Architecture Criticism
By Christian Narkiewicz-Laine

BERTRAND GOLDBERG (1913-1997)
October, 1997



The death of every of the world’s most important intellects admonishes. So it was today, that the esteemed Chicago architect, Bertrand Goldberg has passed into a greater eternity. Goldberg was everything a great architect should be: visionary, humanist, cultured, intellectual, and on the Left.  Read more

STANLEY TIGERMAN: USING DESIGN AS A WEAPON AND BAD JOKE
Chicago Sun-Times, December 23, 1979


The latest architectural one-liner by the firm of Stanley Tigerman Associates (known for Tigerman's acute tongue-in-cheek irreverence, pranks and rabbit punches) is the addition the Anti-Cruely Society's facility at 157 W. Grand.  Tigerman refers to it as 'a dog-killing machine.' This is not one of Tigerman's usual architectural leg-pulls, nor is it a simple joke.  The project has serious implications on the ethics of architectural design and practice.  Read more

AALTO’S HEIGHTS OF HUMANISM
Chicago Sun-Times, October 7, 1979

AALTO ALVARO

At the end of this century, only a handful of architects will earn the title humanist. History, however, will bestow endless laurels on Alvar Aalto, the Finnish architect, who died in 1976, for his conscientious , humane approach to modern design and building. Read more

THE ARCHITECTURE OF SILENCE INTERVIEW WITH LUIS BARRAGÁN
Tacubaya, Miguel Hidalgo, México City July, 1981


Philip Johnson arranged this once in a life-time opportunity to interview one of the most influential architects of the 20th-Century.  Luis Barragán was 80 years old and not in good health.  I arrived in México City on a warm May afternoon and made my way to Luis Barragán's private residence outside the historic town of Tacubaya, in the Miguel Hidalgo borough of México City, which also served as his atelier.  Read more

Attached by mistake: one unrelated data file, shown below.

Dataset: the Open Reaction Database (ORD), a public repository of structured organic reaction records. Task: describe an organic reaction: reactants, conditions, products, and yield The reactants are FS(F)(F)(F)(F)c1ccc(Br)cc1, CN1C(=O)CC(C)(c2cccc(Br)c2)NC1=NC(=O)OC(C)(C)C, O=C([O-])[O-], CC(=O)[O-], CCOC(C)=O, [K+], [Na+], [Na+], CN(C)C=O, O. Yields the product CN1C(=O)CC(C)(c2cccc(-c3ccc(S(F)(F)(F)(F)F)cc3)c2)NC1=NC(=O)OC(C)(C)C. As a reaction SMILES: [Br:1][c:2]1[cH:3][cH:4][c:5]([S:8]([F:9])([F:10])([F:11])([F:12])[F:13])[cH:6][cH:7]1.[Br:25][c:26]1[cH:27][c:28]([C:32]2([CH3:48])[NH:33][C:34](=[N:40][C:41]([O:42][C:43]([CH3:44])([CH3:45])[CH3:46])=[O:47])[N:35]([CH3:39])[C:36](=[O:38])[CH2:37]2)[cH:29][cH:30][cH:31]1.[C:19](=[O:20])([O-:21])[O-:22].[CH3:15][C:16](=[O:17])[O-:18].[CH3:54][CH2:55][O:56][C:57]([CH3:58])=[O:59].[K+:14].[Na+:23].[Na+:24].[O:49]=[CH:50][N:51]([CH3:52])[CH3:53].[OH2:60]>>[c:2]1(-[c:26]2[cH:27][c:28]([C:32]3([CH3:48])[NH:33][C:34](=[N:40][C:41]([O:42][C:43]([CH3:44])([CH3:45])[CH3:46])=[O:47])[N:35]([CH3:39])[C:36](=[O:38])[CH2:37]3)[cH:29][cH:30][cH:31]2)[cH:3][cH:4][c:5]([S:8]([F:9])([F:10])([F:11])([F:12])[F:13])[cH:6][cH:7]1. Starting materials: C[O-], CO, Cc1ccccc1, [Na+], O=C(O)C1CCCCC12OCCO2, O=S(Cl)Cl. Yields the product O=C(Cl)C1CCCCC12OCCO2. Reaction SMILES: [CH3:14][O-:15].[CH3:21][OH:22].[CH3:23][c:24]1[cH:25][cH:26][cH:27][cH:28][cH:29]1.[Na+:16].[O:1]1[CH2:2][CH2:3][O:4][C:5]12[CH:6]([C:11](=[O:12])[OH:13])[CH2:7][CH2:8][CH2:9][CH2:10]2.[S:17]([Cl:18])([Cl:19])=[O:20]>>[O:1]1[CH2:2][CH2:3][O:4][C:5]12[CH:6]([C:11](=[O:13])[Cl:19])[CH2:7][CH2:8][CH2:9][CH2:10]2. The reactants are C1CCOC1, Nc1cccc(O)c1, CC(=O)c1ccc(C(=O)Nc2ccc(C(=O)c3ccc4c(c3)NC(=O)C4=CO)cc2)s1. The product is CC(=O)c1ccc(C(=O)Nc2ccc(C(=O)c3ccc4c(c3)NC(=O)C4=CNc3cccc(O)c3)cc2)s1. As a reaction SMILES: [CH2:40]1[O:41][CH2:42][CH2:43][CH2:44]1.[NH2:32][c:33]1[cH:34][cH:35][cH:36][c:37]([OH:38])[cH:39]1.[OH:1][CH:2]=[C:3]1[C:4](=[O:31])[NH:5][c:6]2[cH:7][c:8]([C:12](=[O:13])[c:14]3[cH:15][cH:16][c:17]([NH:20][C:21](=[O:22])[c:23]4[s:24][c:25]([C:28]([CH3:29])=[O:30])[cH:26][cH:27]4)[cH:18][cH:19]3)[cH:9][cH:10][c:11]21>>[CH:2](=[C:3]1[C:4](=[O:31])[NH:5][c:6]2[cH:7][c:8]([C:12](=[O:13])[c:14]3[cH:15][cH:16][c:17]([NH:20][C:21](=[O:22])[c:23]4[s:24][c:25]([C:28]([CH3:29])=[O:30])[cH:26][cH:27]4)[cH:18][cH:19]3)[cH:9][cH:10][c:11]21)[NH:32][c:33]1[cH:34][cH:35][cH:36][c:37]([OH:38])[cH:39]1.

Jean-Paul Sartre’s View of Urban Life
The Chicago Sun-Times, April 27, 1980


“One must not forget the heavy boredom that weighs over America.”—American cities are centers of urban contrast, weightless, transient and volumeless objects, cultural vacuums and caravan cemeteries where the poor and the rich coexist in a strange, awkward alliance.  Read more

 

Adolfo Pérez Esquivel‘s Nobel Peace Prize
Inland Architect December 1980


Argentine architect, sculptor, and human rights activist, Adolfo Pérez Esquivel, leader of the prominent Latin American organization that promote humanitarian interests within the regions of the hemisphere was this year’s recipient of the Nobel Peace Prize.  Read more

 


ICONOCLAST ARCHITECT
An Interview with Aldo Rossi


In his book, The Architecture of the City,” Rossi shows the dialectical relationship between architecture and the city, refuting the formalism that considers architecture as an object or as merely a technological fact.  Read More

LE CORBUSIER’S FAILED MODERNISM
Chandigahr: An Historic Monument for the Brave New World


 
“To build Chandigarh meant crossing many centuries; and to cross it, as it were, by foot.  The city was built by hand, and carried on the heads of women…each brick carted as it was 4,000 years ago.” Read more

HENRI LEFEBVRE’S MARXIST MEMORY OF THE CITY
A Living Portrait of the Dying City



Paris—“a museum of misery…the image of what has disappeared forever.”—Henri Lefebvre.

Finally, there is an accurate and emotional document on the fate of the modern city; a dilemma, a plague of conscience, the wrath of human exploitation and senselessness, irresponsibilityRead more

THE INTELLECTUAL DEATH OF ARCHITECTURE
The Politics of Humanism



Thus a dialectic is to be played, face to face, between society and architecture.  Each subject is being approached from a dual point-of-view, by opposing speakers from both sides—Spanish architect, Rafael de la Hoz. Read more